In the first week we selected the sites where would like to run our experiments. The aim of our research is to understand the ecological conditions that trigger tree regeneration and expansion in the boreal and tundra region. Vegetation might shift due to climate warming and a possibility is that the boreal forest might expand in the direction of the tundra. Our main question is whether shrubs facilitate tree seedling establishment under contrasting permafrost conditions. To answer this question we are setting up our experiments in palsa mires. The palsa mires consist of elevated features with patches of permafrost, the palsas, and a poorly drained wet environment without permafrost, the mire. The palsas support shrub vegetation, which differs in height and density per palsa, depending on the amount of permafrost.
Selecting sites is an interesting thing to do. I discovered how the Finnish mountains looked like from the top, how not to sink in the mire and how nice it is to walk with a couple of ecologist through a certain ecosystem and stop everywhere where someone sees something interesting. You probably recognize the trips you make with friends that are not ecologists/biologists or something like that and they think it is quite odd to stop for every little interesting nature phenomenon. Our quest for suitable sites made me realize that I’m not the only one who is doing that, which is quite nice, also to share your thoughts and interests.
We decided with the help of Harri, a professor at the University of Helsinki who has also worked with Milena and Juul in Southern Finland, that we could conduct two experiments in addition to our correlational studies. After this big discussion the professors left and we, the students, are now on our own. This might sounds scary to leave the research in the hands of four students, but for us, or at least for me, it felt as excitement, now it will finally really starts. We are enough prepared, we practiced almost every measurement and talked trough the protocols so everything will work out fine.
In the second week we started setting up the experiments. In the first experiment we aim to assess the role of shrubs on the establishment of seedlings from four tree species on pounu with and without permafrost. Pounu is a Finnish word that is used for small palsa features. The tree species we will study are Betula pubescens (Mountain birch), Picea Abies (Norway spruce), Pinus sylvestris (Scots Pine) and Larix Sibirica (Siberian larch).
In Vaisejaggi and in Pulmankijarvi-jaggi we started a planting experiment in two palsa mires with contrasting reindeer browsing. At each site we have selected 15 pounu with and without permafrost. On each pounu we laid out four plots of 20x40cm. Two plots were situated at the top of the pounu, whereas the other two were placed at the edge of the pounu. Before we removed the vascular plants in half of the plots we assessed the species in each plot with the help of our own made herbarium. Within these plots we will plant seedlings and seeds of our four tree species. We will also record environmental measurements, such as the soil temperature, soil moisture, irradiance, aboveground biomass and nutrient availability. After 3 weeks and next year we will assess the emergence of seeds and survival of seedlings.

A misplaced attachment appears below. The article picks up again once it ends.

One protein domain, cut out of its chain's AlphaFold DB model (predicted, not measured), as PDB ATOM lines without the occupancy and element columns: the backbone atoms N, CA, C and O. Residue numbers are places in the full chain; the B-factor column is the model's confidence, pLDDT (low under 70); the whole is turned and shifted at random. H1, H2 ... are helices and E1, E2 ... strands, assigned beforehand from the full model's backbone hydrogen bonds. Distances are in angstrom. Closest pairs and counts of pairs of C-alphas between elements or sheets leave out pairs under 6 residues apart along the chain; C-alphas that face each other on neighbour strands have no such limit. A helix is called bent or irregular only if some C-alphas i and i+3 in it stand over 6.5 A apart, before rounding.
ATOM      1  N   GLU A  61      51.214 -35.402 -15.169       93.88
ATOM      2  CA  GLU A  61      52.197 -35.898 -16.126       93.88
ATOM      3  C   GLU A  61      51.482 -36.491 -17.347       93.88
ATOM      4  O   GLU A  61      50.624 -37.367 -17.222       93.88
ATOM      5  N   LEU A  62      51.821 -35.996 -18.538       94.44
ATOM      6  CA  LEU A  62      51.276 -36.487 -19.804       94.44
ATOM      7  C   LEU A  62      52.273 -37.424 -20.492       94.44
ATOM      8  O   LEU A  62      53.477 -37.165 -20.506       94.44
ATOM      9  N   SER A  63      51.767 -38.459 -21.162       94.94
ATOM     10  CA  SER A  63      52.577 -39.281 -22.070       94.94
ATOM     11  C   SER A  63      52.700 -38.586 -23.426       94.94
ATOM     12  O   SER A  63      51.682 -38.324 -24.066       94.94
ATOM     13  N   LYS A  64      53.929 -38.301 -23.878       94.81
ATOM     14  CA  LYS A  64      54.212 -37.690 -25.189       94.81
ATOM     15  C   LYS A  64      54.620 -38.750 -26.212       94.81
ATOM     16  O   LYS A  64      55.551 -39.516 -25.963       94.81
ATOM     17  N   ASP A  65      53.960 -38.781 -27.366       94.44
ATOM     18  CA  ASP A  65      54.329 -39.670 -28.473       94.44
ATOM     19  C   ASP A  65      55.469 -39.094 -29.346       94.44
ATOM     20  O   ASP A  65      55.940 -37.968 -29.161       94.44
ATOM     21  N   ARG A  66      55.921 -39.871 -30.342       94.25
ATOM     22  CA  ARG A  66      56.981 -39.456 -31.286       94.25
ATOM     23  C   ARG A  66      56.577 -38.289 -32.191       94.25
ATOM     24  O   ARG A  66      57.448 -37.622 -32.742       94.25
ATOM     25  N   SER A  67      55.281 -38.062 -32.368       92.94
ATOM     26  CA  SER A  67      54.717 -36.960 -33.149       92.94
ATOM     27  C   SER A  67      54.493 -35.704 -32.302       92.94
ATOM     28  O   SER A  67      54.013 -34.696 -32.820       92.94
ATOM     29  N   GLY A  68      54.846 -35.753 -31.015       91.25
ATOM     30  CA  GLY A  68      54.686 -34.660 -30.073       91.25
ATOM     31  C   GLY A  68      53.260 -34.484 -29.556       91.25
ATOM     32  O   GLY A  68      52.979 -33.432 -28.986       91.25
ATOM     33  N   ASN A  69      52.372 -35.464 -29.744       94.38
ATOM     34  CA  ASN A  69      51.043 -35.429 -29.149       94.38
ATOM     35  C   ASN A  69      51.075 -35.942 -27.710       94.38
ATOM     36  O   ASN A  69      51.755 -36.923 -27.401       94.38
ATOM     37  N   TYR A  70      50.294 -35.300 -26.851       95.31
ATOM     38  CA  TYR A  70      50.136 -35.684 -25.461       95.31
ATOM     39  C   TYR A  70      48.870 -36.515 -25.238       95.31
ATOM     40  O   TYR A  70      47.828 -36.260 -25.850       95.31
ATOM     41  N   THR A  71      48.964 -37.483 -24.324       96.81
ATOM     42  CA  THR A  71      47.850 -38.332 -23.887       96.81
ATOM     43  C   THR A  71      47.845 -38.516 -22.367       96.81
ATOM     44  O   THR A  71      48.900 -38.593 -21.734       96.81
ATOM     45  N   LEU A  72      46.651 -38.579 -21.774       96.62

In the second experiment we want to assess the potential effect of voles on seeds and seedlings of the four tree species. In the same palsa mires, but further away from the planting experiment, we started a cafeteria experiment. At each site we selected 15 additional pounu with and without permafrost. On top of each pounu we established two plots. Effect of voles on seeds and seedlings will be assessed by recording damage on seeds/seedlings offered inside the plots. Vole presence will be recorded by three techniques: counting vole burrows within a 1.25 m radius from the middle of the selected pounu in experiment 1, so the voles are not disturbed in experiment 2, track-camera’s for 6 pounu for 5 days at each site and death trapping for all pounu in experiment 2 for 2 days per site using the same trapping lure as that is used by Kevo station to assess vole densities.
In addition to the above experiments, we will also collect leaves of 22 tree species in the arboretum experiment of the Kevo station to assess epigenetic variation between the collection sites. The collecting sites are all in a different environment. The variation will tell us something about how well the tree species adapt to their environment. We expect that the variation between species will be higher if the trees adapted to the environment than when they did not adapt. The tree species were planted about 40 years ago and they used all species that were treeline species somewhere in the world.
This week we started planting in experiment 1, which means that we had to count the seeds and put them in tubes in groups of five. After one day of counting, we started planting the seedlings and seeds in both Vaisejaggi and in Pulmankijarvi-jaggi. The planting gave me the feeling of normal gardening but then in the arctic. Although we had to work long days, the realization of experiment 1 gave us an exciting and satisfied feeling. At the end of this week we will also start the cafeteria experiment in Pulmankijarvi-jaggi. Hereafter, all our experiments are running.
Thanks for visiting this blog, I will keep you updated!